Did You Know

  • The oilseeds, pulses, and cereal crops each requires specific plant growth hormones.

  • By producing auxins and cytokinins as examples of plant hormones, plants can grow stronger, root and shoot growth can be promoted, and stress can be reduced.

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FAQs on Plant Hormones

1. What are Chemical regulators of plant hormones and the application of plant hormones in basic research and agriculture?

Phytohormones are small molecules that help plants regulate their growth, development, and responses to the environment. In addition to classical methodologies, such as genetics, analytic chemistry, biochemistry, and molecular biology, chemical regulators of plant growth hormones functions have also been studied in such studies. The study and manipulation of biological systems using synthetic chemicals, including plant growth regulators, is collectively referred to as chemical biology. Here we summarize the chemical regulators available and their contribution to plant hormone studies. The study of plant hormones poses some questions that are still unanswered and could be resolved using chemical regulators.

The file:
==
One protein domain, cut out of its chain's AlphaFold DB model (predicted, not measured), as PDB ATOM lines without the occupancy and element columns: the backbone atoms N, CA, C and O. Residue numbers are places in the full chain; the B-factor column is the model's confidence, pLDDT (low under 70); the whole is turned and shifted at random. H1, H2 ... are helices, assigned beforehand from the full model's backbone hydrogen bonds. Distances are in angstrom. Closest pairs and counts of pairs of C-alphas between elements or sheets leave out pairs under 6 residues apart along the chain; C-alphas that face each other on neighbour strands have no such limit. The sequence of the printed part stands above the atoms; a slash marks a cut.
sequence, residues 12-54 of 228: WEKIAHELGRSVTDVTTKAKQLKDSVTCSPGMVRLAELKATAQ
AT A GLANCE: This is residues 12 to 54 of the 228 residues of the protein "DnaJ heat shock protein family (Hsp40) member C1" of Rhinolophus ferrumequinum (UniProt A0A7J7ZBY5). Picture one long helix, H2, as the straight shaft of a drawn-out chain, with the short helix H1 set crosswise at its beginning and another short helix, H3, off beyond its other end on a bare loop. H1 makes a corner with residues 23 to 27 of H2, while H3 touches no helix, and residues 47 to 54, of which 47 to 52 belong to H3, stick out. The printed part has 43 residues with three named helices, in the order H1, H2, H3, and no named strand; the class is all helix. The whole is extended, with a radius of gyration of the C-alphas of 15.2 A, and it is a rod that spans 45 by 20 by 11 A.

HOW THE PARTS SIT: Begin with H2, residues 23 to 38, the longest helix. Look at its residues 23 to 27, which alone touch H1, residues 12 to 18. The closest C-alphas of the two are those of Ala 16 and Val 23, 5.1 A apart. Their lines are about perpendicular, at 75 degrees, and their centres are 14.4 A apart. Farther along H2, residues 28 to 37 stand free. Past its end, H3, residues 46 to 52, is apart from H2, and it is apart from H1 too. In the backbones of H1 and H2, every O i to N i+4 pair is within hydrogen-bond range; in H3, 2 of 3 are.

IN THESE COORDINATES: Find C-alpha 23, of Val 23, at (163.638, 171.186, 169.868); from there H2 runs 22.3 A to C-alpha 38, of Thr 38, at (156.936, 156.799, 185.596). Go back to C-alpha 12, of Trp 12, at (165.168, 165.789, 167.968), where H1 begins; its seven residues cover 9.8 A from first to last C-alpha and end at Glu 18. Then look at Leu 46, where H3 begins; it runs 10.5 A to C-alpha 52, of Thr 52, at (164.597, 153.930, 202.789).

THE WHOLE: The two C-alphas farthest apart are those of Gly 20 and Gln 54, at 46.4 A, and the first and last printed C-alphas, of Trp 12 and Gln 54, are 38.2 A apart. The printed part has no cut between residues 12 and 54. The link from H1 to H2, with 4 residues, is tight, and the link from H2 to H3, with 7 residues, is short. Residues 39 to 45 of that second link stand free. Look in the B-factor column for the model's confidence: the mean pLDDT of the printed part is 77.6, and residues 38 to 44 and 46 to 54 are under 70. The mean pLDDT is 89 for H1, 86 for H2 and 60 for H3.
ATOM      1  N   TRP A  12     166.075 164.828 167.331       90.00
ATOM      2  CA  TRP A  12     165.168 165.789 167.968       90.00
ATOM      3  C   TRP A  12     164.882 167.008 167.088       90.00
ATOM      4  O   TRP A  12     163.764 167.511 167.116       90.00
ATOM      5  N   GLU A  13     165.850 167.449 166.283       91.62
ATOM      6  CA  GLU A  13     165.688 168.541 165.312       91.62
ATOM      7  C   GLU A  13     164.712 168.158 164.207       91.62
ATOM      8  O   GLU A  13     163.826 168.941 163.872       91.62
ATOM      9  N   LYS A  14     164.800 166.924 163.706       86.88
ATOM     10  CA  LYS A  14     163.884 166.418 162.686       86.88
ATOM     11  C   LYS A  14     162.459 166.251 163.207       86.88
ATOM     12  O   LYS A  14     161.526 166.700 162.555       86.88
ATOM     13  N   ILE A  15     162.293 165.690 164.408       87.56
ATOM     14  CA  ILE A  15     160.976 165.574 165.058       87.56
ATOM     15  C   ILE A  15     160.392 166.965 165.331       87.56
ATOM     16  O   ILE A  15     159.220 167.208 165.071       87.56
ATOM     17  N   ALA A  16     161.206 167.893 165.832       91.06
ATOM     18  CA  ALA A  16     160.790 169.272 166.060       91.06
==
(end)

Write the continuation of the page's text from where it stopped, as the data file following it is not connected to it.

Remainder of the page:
2. What is the Role of plant hormones and their interplay in the development and ripening of fleshy fruits?

Various aspects of plant development are controlled by plant hormones, which have been extensively studied. In recent years, however, considerable progress has been made in the study of their action during development and ripening in dry fruits as well as fleshy fruits. A complex network of more than one plant growth hormone is involved in controlling various aspects of fruit development, and there is growing evidence that the relative role of plant hormones is not limited to a particular stage. Despite the extensive coverage in some areas, gaps remain in our understanding of hormonal networks and the interplay between different hormones during fruit growth, maturation, and other aspects of ripening. To understand their mechanism of action in fleshy fruits, we examine the relative role of plant hormones in tomato fruit development. To gain a deeper understanding of hormonal crosstalk during fruit development in other species, pertinent pieces of evidence are also discussed.